North American has 3 species of bluebirds: Mountain, Western, and Eastern. Eastern Bluebirds can be found in Colorado, although they don’t often wander west of the eastern plains. One fun exception to this generalization occurred during a Christmas Bird Count in Salida one December. Much to our shock, we found 4 Eastern Bluebirds hanging around Frantz Lake! It’s unusual to find a Mountain Bluebird in central Colorado in the winter. Four Eastern Bluebirds was downright astonishing! Where they overlap, Mountain Bluebirds, which are a bit larger, generally dominate Eastern Bluebirds where they overlap. This fact may be a major limiting factor to the westward expansion of Eastern Bluebirds. However, Mountain and Western Bluebirds are pretty evenly matched and can be found in the same general areas during breeding season. Which happens here in central Colorado!
In case you’re wondering, male Eastern and Western Bluebirds look quite a bit alike. Easterns have white bellies and orange-red throats with solid blue backs; Westerns have blue throats and bellies and often have an orange-red patch that stretches to their backs.
Unlike many other thrushes, bluebirds aren’t known for their beautiful songs. You can hear clips of a Western Bluebird’s song and call here and a Mountain Bluebird song and call here. (Scroll down a bit to find the “typical voice” link.) Around our house, a soft, down-slurred whistle typ[ically alerts me to a Mountain Bluebird in the area. But I got a chance to hear the lovely, soft morning song of a Mountain Bluebird one morning. We got up at 3:45 a.m. (yes, that is not a typo) in order to run our Breeding Bird Survey route on Marshall Pass. (You need to be at the start of the route 1/2 hour before dawn, since birds are so much more vocally active around dawn.) I stepped outside around 4:15 a.m. and heard this lilting, almost whispered song from down the hill, where I knew a pair had a nest. What a delightful surprise! A tiny reward for being up well before the break of day…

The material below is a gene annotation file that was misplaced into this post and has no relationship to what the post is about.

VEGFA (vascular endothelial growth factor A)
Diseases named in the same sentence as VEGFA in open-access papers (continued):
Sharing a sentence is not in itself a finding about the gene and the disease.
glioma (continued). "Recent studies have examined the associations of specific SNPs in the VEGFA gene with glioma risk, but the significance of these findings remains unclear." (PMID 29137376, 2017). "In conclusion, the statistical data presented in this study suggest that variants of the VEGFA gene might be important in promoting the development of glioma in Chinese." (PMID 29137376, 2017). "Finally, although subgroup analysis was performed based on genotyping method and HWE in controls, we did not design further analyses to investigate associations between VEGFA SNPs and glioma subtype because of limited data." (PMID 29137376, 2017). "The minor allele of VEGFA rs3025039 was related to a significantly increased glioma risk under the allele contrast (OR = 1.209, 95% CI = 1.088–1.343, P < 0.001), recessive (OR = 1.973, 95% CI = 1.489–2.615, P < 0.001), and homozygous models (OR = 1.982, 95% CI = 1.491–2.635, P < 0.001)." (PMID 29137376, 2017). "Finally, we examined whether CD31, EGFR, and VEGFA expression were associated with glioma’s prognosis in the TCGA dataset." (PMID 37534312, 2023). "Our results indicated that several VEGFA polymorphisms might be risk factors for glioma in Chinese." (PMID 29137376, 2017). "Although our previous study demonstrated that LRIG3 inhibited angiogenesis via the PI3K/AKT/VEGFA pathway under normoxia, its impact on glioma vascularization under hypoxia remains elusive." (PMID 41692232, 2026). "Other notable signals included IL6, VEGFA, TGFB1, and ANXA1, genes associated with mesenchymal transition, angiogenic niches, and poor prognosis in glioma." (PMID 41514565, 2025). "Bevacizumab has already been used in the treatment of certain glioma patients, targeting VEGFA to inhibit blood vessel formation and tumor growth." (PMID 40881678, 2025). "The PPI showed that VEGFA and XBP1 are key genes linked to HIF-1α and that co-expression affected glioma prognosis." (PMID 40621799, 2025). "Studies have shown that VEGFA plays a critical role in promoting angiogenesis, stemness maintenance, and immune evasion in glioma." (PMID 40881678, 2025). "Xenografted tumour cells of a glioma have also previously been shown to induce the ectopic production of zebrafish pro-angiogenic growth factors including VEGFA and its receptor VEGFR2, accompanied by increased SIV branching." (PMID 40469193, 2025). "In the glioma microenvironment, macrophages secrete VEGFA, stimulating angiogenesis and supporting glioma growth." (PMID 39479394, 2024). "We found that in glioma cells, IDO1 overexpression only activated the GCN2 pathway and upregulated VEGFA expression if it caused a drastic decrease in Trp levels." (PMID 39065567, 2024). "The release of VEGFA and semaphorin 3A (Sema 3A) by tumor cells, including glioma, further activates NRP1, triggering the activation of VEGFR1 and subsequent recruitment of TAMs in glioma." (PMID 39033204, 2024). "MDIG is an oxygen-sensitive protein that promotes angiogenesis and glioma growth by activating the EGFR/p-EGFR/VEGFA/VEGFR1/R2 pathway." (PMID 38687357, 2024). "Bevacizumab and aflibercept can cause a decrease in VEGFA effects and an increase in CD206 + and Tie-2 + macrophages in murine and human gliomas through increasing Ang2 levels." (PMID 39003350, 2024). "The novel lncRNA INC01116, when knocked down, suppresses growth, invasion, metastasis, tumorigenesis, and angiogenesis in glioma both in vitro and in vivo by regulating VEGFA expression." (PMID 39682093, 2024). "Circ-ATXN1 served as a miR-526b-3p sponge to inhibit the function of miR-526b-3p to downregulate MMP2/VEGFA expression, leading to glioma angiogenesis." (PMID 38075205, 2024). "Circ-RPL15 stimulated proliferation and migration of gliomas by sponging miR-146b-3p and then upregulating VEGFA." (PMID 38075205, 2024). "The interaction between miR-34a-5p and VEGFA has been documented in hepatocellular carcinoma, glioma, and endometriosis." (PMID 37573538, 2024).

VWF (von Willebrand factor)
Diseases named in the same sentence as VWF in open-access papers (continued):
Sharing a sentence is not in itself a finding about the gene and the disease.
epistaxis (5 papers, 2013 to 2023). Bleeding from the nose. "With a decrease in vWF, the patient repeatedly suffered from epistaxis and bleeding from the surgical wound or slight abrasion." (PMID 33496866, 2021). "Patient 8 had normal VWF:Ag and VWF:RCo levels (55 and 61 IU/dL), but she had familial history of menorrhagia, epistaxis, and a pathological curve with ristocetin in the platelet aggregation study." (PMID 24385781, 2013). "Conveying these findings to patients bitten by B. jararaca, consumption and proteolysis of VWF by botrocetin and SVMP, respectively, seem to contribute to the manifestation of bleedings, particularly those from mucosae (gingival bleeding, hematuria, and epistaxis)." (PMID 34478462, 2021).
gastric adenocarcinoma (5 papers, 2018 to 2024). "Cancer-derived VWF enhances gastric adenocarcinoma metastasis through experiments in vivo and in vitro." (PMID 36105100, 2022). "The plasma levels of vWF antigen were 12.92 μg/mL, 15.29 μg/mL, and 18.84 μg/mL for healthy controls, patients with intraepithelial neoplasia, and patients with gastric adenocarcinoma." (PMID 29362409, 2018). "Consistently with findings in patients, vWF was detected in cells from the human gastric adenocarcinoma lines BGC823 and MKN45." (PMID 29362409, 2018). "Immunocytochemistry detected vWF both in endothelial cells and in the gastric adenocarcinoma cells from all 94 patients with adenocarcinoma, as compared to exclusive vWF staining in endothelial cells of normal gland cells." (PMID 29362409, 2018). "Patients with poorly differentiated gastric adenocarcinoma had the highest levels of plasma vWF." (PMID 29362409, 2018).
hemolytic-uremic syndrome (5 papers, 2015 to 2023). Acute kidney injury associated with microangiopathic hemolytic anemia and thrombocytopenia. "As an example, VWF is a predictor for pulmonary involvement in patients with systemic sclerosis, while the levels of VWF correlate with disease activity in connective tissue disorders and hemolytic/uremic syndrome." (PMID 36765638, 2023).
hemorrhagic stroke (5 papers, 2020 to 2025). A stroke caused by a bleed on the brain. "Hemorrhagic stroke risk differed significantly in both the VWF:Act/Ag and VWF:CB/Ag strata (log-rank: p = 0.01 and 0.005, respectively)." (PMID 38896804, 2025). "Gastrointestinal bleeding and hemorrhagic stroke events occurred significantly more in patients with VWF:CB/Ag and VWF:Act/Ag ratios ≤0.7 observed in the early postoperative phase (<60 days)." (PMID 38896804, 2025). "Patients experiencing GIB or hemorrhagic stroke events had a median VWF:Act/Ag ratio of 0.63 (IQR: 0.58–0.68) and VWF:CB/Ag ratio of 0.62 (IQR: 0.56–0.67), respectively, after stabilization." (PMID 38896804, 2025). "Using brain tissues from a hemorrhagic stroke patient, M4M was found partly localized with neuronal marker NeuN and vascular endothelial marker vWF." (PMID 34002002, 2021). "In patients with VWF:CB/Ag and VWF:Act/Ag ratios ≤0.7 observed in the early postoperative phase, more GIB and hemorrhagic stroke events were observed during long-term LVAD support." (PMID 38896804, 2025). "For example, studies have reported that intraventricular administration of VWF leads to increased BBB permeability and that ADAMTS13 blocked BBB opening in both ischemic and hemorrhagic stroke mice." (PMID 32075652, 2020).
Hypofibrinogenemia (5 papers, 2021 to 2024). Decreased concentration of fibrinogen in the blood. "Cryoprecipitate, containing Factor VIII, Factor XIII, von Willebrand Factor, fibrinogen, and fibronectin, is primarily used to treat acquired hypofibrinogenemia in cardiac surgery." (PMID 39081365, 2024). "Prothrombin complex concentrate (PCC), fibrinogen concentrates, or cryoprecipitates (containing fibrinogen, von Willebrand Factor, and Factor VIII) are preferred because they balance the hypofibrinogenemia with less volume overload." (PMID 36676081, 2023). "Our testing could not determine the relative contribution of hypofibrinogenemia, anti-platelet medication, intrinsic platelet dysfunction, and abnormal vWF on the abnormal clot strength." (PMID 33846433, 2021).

Of all of the cavity nesters that use the nestboxes on our property, the Mountain Bluebirds tend to be the most aggressive and assertive during nestbox checks. Typically, as I approach a box, the female will zoom in–often very close to my head–and clap her beak at me. As I check the box, she often sits nearby and calls in the male. In fact, if I know there should be nestlings in the box and the female does not zoom in to watch me, I can be pretty sure that something has happened to her and this brood will be raised by the father alone. (If the nestlings are less than 8 days old, they generally will die without the female to keep them warm. Only the female has a brood patch–a bare, highly vascularized area of skin on her belly–that keeps the youngsters warm before they have their own feathers and can regulate their own body temperatures. Once they can thermo-regulate, the adult male can theoretically raise them by himself–but it’s an exhausting task for a single parent and often one or more nestlings die.)
Finally, click here to link to one of my favorite photos from our nestboxes.